The Macroeconomic Environment Will Contain The Bond Market Sell-Off

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Includes: BIL, DFVL, DFVS, DLBL-OLD, DLBS, DTUL, DTUS, DTYL, DTYS, EDV, EGF, FIBR, FTT, GBIL, GOVT, GSY, HYDD, IEF, IEI, ITE, PLW, PST, RISE, SCHO, SCHR, SHV, SHY, TAPR, TBF, TBT, TBX, TLH, TLT, TMF, TMV, TTT, TUZ, TYBS, TYD, TYNS, TYO, UBT, UST, VGIT, VGLT, VGSH, VUSTX, ZROZ
by: Hale Stewart

Summary

r* - the natural rate of interest - is very low.

All measures of core inflation are below 2%.

Inflation expectations are contained.

For 95% of the time, the bond market can't seem to get any attention from traders. But during that remaining 5%, everyone is concerned with movements in the fixed-income world. That's been the situation over the past 6 months as the number of articles and blog posts discussing the contracting yield spread has increased, almost exponentially. But while I expect the bond market to sell off, the upper bounds of their decline are already baked into the economic cake for three reasons.

First, the natural rate of interest is very low. Yes, there is a "natural rate of interest," which is the rate that neither encourages excessive risk-taking nor discourages lending. Basically, it's the "just right" level of rates. According to research conducted by the San Francisco Federal Reserve, the current level of r* is very low:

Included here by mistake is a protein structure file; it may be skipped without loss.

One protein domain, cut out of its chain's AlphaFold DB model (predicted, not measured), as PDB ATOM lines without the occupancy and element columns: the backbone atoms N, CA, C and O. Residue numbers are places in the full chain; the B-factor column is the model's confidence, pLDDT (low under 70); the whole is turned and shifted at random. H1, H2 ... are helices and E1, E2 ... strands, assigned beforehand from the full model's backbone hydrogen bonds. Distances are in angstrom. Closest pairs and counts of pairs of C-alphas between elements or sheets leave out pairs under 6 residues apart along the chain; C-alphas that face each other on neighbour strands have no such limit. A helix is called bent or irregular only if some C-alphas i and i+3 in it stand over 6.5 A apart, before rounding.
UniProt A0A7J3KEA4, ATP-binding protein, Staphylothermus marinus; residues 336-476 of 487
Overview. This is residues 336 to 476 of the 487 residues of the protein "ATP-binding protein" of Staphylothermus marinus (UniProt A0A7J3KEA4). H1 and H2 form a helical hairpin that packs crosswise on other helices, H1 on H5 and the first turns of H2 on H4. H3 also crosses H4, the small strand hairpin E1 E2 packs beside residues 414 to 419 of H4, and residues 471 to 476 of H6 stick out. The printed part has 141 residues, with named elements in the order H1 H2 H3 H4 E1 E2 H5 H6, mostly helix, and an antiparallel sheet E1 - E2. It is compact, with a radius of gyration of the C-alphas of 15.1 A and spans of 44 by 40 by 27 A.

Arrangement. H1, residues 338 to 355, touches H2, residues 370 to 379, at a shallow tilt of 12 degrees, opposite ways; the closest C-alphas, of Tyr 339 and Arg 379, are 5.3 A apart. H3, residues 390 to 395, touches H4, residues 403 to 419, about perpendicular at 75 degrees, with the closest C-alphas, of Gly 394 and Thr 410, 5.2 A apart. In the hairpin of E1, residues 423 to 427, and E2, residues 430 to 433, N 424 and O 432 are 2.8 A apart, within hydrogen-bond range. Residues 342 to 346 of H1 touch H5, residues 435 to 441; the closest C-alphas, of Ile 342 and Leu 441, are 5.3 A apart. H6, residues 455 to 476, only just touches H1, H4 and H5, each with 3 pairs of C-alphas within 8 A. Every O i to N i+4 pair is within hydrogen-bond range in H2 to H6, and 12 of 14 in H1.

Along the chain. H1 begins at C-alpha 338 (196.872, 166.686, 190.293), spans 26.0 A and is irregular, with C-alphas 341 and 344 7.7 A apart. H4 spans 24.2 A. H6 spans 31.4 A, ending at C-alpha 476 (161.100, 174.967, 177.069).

Unfortunately, r* is not observable; it's a theoretical construct (San Fransisco Fed President Williams was a leading researcher on this issue). But there are several pieces of economic data that confirm the low level of rates, starting with inflation Here is a graph that shows the core PCE price index, core CPI, and the Dallas Fed's trimmed mean CPI:

All are below the Fed's 2% target. Only one measure - core CPI - has spent any time above 2% in the last 5 years. We're seeing similar situations across the globe: the EU and Japan are both experiencing weak price pressures. In other words, prices are clearly contained.

Secondly, inflation expectations as measured by the difference between various treasury bonds and their corresponding TIPS yields are very low:

While 5 and 10-year inflation expectations have recently risen, both are very much contained.

Finally, there is no meaningful wage pressure, either:

The Y/Y increase in wages is very low and has confounded the Fed (and other central banks) for the duration of this expansion.

All this means that there is an upper limit to how far treasury yields will rise. We don't know what that is, and won't until the sell-off ends. But macroeconomic variables are already containing the sell-off.

Disclosure: I/we have no positions in any stocks mentioned, and no plans to initiate any positions within the next 72 hours.

I wrote this article myself, and it expresses my own opinions. I am not receiving compensation for it (other than from Seeking Alpha). I have no business relationship with any company whose stock is mentioned in this article.